Strength vs Conditioning
The combat sports community has made great strides in regards to embracing the world of "functional" training, and shedding the ineffective shackles of bodybuilding-style training. In that transition, though, the value of training for strength has become neglected. It is almost as though an aversion to basic, practical weight training has been cultivated in pursuit of ultimate functionality.
It is common now to see gyms full of tires, sledgehammers, chains, medicine balls and the like. These are all valuable tools, for certain. But just as valuable is the squat rack, the barbell and its kin. As I've mentioned numerous times, trainees must not forgo basic foundational strength training in a rush to move on to advanced plyometric and bodyweight work. With the increasing popularity of bodyweight training, non-mainstream tools (kettlebells, clubs, bands, etc), the basics of strength training are being abandoned for more fashionable methods.
There are certain undeniable truths in strength and conditioning. One of those truths is how to develop strength. The bodybuilding and supplement industries would have you believe that using methods that increase the SIZE of your muscles necessarily leads to increasing the STRENGTH of your muscles. And so all too many trainees have fell into the trap of endless sets of eight to twelve reps at submaximal weight. This does, of course, assist in hypertrophy (increased muscle size) - something that has its place in strength development. What this method ignores is the development of maximal strength: to create more strength or power in your activity of choice, you must cultivate the ability to create power. Funny, right?
Let's say you're in an MMA fight. Let's say you see an opening - a chance for a double shot, or an open chin asking for a huge overhand right. At that exact moment - not later in the fight, not the next day, next year, but in that exact moment in the cage - how many chances do you have? Answer: one. You must be able to explode, get the shot, knock him out. If you can't create that power, you've got nothing. So what's the use of constantly training your muscles to be able to perform at submaximal strength for eight to twelve repetitions? Easy answer: vanity. It's easy, it's common, and it gives you big guns.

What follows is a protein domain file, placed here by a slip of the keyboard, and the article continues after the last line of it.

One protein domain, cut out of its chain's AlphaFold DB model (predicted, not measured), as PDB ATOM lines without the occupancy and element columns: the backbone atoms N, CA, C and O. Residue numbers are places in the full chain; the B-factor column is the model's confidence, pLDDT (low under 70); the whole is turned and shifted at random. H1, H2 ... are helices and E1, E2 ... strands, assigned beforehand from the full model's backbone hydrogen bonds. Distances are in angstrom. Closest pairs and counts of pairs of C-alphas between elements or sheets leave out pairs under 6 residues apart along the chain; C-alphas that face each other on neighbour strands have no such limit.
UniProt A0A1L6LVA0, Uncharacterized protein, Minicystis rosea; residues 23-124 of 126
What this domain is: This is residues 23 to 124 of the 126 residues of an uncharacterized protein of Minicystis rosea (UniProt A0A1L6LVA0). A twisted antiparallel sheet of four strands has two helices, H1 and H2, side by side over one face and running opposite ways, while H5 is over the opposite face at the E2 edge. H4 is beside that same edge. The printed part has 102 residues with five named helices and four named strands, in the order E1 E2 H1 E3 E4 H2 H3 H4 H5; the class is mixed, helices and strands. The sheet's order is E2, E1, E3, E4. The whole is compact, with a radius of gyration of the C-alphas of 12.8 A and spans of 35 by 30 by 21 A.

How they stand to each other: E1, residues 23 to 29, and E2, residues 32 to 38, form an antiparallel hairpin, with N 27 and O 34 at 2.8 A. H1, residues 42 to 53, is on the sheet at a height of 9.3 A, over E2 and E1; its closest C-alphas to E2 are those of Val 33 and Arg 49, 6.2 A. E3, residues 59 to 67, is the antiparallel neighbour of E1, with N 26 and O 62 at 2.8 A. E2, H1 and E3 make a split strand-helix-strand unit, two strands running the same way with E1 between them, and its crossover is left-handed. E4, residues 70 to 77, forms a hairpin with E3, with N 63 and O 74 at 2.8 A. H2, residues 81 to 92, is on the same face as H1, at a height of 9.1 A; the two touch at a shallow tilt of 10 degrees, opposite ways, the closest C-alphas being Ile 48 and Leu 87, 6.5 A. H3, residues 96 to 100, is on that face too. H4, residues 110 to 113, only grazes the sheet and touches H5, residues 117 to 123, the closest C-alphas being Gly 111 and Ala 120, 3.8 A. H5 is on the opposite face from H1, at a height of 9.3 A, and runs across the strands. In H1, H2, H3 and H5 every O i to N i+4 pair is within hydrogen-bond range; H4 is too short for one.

If you want to get stronger, you need to get stronger. Use basic lifts such as shoulder press, squats, deadlifts, cleans, and snatches. Learn how to do them correctly, and do them for low reps with high weight. The nervous system needs a challenge in order to adapt, change, and grow stronger.
Doing timed intervals, jogging, jumping rope, doing bodyweight movements for high reps - these are all valuable things (except jogging, but that's another point). But these movements really only assist in developing low levels of force over extended periods of time. Remember the example from a few lines up? Strength is a skill, and you must train it to be able to use it.
The reason we call it Strength AND Conditioning is that these two concepts cover the spectrum of strength (props to Chip Conrad for letting me steal liberally from his catalog), from developing low levels of force over an extended period of time to explosive, maximum effort. So you've got to be able to stay on your feet and last the fight - endurance, as some call it - do some GPP (General Physical Preparedness), or what we've been describing as conditioning. It's important, for sure. But don't forget getting strong. Because why leave it up to the judges when you can knock him out?Tyler Welch is the Strength & Conditioning Coach at Neutral Ground Brazilian Jiu-Jitsu. He is also the founder of Second Nature Fitness, an active Brazilian Jiu-Jitsu competitor, and a whole lot of other stuff that means he paid a bunch of people to teach him things about fitness. Follow him at www.twitter.com/secondnaturefit, www.myspace.com/secondnaturefitness, Facebook and www.secondnaturefitness.org
See a list of previous USCS Strength & Conditioning articles here.